- Director: Adam Csoka Keller
- Writer: Nick Bonadies
- Producer: Adam Csoka Keller
Total artistry...everything about this reeks of talent...apart from - quite possibly - one of the most inaccessible arias every heard!
But...it looks spectacular.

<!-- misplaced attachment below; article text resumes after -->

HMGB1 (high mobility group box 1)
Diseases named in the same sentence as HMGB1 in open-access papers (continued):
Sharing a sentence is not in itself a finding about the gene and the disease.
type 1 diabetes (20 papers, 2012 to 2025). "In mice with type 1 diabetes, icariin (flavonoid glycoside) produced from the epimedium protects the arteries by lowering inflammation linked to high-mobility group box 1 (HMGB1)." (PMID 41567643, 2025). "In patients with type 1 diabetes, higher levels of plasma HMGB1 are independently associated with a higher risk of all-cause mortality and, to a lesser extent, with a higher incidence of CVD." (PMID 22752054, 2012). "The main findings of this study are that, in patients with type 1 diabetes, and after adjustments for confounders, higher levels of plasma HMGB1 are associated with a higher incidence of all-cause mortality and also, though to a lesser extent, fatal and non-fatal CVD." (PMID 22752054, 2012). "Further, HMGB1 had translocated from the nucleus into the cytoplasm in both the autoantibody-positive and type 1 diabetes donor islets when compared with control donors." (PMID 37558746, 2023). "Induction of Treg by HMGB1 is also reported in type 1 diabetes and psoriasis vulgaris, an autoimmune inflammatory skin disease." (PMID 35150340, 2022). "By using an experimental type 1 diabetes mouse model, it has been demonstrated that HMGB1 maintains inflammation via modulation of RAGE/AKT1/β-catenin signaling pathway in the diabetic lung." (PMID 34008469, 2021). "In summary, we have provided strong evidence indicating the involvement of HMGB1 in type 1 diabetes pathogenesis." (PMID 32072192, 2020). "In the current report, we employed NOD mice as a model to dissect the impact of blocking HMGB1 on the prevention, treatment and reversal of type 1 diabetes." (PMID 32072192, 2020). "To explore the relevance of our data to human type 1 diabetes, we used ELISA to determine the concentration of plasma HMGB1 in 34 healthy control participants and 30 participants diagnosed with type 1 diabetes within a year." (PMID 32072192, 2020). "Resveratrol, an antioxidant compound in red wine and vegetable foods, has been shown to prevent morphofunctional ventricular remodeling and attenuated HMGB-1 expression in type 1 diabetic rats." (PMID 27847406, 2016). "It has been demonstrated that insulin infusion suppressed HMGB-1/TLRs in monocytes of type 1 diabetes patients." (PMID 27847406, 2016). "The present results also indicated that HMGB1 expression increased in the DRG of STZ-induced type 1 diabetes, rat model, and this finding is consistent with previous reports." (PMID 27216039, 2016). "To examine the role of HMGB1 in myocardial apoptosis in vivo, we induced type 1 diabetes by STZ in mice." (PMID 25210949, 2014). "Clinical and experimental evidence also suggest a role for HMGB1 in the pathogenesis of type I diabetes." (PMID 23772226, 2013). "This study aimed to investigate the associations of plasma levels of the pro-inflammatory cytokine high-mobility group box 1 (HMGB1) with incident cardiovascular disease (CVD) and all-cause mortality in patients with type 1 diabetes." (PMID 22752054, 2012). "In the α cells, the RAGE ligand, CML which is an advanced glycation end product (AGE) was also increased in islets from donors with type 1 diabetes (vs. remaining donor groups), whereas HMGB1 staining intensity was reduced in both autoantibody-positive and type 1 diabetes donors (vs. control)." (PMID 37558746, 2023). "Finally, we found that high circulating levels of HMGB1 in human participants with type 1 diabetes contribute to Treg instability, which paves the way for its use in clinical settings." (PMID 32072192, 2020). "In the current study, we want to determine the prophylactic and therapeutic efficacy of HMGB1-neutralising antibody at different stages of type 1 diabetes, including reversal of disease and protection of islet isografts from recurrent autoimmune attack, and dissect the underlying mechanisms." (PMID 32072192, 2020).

In the drag bar as well as the opera house, cries of ‘DIVA’ ring out for performers who tear us screaming outside the bonds of mere reality. In this surreal queer fantasia on classical music, Baroque iconography, and scandalous first-century verse, drag prima donna Divina de Campo premieres an original operatic aria with chamber orchestra by composer V. R. Alevizos, enacting a space where the drag diva and the opera diva share the same skin. The Aria plays out within a dizzying Baroque fever-dream: Archived opera set pieces and costumes, contemporary fashion design, and faded ‘high’-cultural artefacts are scrambled and re-interpreted to new ends, staging dialogues between art forms which traffic in the extremes of gender performance. Divina, in the embrace of a queer-led cast of actors and musicians, wanders through some of Europe’s most stunning Baroque architecture – but finds in its edifice something overpowering, wearying, even oppressing. She sings a text drawn from Ovid, advising young Roman women to ‘learn, my dears, the art of beautifying your face’. Ovid/Divina give caution, however, since ‘the men, in these days, pay immense attention to their dress … and the wives can hardly outdo their husbands in luxurious attire.’